Less than two months ago, the socialists took power in Romania (simple majority in Parliament, both Chambers) and they have started applying their program.
However, many analysts think that it is not sustainable from the budgetary perspective and that "we are going after Greece". They refer to the fact that public annual deficit will go beyond the EU imposed limit (currently 3.0% of GDP) which will lead the way to an immense government debt.
In the past, Greece and Italy managed to trick EU through manipulated debt and deficit statistics.
Question: is it possible nowadays for an EU country to use similar tricks to go beyond the allowed budgetary deficit? Or this area is much better regulated?
Long version (more context)
Maastricht Treaty clearly states that countries should aim for "sound fiscal policies, with debt limited to 60% of GDP and annual deficits no greater than 3% of GDP". This was confirmed by Stability and Growth pact.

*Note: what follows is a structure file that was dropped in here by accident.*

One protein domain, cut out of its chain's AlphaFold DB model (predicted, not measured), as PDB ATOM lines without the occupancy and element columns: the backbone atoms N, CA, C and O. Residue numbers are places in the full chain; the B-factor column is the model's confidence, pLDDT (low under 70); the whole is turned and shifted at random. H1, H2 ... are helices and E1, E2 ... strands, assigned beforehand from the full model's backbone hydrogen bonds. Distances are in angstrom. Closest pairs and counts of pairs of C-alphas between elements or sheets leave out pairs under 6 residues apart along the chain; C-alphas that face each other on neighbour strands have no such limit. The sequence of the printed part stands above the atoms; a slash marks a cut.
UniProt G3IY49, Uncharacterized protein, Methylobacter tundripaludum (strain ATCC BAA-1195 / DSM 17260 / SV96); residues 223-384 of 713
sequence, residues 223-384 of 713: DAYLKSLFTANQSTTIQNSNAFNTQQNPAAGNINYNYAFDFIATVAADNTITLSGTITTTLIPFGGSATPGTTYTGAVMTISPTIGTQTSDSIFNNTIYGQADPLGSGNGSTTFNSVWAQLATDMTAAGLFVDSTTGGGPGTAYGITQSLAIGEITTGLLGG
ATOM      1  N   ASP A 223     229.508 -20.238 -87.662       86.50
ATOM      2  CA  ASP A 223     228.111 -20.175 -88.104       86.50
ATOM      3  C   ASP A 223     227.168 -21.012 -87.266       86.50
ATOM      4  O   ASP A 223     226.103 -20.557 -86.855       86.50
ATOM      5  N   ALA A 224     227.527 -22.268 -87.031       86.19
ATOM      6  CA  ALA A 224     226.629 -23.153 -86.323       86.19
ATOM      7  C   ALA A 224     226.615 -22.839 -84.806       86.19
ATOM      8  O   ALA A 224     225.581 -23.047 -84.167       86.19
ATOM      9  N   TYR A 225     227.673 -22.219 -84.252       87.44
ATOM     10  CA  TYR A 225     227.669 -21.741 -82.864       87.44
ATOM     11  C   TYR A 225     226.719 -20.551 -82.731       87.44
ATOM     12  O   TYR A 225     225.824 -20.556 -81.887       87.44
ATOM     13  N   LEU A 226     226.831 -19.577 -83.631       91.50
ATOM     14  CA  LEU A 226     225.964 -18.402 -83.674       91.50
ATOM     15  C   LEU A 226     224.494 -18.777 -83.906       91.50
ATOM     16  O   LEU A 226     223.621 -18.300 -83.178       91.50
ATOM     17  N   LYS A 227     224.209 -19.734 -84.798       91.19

The Government proposed a budget that seems unsustainable in the current economical context:
- significant reduction of some taxes, including VAT
- pensions increase
- social assistance expenditures increase
- an estimated economical growth of more than 5%, which is more than 1% more than any other estimation (EU, World Bank etc.)
- a planned budgetary deficit of 2.99% of GDP
Romania managed to have budgetary deficit below the 3.0% threshold in the last years, but current budget plan is based on unrealistic figures.